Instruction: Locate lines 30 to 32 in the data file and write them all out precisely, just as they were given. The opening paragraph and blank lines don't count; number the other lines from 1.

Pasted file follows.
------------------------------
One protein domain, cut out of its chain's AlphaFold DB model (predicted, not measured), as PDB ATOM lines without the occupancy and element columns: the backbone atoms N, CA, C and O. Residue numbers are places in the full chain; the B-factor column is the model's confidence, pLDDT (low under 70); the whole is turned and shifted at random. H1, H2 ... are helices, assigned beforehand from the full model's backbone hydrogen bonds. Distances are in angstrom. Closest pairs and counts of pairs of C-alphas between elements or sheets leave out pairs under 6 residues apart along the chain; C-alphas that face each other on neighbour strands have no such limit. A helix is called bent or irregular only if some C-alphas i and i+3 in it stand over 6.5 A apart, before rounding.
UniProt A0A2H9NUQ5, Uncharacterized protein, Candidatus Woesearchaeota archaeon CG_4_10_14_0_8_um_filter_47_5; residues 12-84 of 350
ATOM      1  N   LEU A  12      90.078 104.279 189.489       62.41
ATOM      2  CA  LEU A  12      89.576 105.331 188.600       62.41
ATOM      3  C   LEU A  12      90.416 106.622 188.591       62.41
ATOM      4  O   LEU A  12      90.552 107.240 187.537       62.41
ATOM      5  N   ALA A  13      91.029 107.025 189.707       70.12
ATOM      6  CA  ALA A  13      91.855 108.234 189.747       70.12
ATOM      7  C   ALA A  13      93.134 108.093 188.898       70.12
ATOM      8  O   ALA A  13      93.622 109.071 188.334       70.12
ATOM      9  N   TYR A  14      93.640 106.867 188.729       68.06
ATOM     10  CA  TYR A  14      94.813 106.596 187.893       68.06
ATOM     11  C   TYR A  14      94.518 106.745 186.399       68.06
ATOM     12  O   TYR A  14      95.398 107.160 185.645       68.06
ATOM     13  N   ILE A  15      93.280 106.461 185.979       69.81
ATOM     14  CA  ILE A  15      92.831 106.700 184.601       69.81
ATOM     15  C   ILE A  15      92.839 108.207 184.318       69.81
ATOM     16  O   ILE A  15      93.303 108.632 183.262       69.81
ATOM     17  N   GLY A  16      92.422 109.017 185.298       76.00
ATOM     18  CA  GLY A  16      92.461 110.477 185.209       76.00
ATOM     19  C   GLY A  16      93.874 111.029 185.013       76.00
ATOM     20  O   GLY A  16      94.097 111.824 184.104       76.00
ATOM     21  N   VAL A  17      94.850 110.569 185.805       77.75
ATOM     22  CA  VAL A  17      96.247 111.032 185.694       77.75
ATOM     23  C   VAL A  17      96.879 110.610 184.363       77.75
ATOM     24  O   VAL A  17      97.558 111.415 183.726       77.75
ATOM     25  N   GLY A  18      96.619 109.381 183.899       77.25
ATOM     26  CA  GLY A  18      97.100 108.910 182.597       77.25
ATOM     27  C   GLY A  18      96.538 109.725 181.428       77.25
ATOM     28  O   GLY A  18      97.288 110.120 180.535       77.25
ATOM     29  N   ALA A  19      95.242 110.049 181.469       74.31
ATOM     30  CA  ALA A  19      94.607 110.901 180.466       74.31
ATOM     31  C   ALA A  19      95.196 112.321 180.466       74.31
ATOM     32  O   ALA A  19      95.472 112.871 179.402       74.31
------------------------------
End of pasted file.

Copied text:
ATOM     29  N   ALA A  19      95.242 110.049 181.469       74.31
ATOM     30  CA  ALA A  19      94.607 110.901 180.466       74.31
ATOM     31  C   ALA A  19      95.196 112.321 180.466       74.31